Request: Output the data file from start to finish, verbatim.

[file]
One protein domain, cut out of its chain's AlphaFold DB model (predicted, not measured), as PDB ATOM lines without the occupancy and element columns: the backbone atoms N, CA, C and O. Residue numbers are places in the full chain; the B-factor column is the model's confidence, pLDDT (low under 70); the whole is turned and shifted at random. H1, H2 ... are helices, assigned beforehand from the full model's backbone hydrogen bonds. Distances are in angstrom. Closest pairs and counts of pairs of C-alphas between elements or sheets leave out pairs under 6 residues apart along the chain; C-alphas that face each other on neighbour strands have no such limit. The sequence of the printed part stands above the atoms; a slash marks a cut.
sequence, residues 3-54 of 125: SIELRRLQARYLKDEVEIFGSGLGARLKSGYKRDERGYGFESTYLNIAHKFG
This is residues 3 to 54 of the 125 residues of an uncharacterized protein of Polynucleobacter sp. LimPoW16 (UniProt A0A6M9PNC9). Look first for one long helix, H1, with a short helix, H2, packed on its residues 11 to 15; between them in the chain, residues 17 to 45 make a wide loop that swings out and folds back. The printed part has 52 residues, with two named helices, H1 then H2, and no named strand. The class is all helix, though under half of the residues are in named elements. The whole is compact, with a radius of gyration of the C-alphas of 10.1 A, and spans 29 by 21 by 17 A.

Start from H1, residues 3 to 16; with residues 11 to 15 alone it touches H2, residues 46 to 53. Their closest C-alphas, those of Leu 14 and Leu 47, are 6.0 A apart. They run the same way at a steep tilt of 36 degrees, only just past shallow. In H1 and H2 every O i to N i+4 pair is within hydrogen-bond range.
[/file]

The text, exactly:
One protein domain, cut out of its chain's AlphaFold DB model (predicted, not measured), as PDB ATOM lines without the occupancy and element columns: the backbone atoms N, CA, C and O. Residue numbers are places in the full chain; the B-factor column is the model's confidence, pLDDT (low under 70); the whole is turned and shifted at random. H1, H2 ... are helices, assigned beforehand from the full model's backbone hydrogen bonds. Distances are in angstrom. Closest pairs and counts of pairs of C-alphas between elements or sheets leave out pairs under 6 residues apart along the chain; C-alphas that face each other on neighbour strands have no such limit. The sequence of the printed part stands above the atoms; a slash marks a cut.
sequence, residues 3-54 of 125: SIELRRLQARYLKDEVEIFGSGLGARLKSGYKRDERGYGFESTYLNIAHKFG
This is residues 3 to 54 of the 125 residues of an uncharacterized protein of Polynucleobacter sp. LimPoW16 (UniProt A0A6M9PNC9). Look first for one long helix, H1, with a short helix, H2, packed on its residues 11 to 15; between them in the chain, residues 17 to 45 make a wide loop that swings out and folds back. The printed part has 52 residues, with two named helices, H1 then H2, and no named strand. The class is all helix, though under half of the residues are in named elements. The whole is compact, with a radius of gyration of the C-alphas of 10.1 A, and spans 29 by 21 by 17 A.

Start from H1, residues 3 to 16; with residues 11 to 15 alone it touches H2, residues 46 to 53. Their closest C-alphas, those of Leu 14 and Leu 47, are 6.0 A apart. They run the same way at a steep tilt of 36 degrees, only just past shallow. In H1 and H2 every O i to N i+4 pair is within hydrogen-bond range.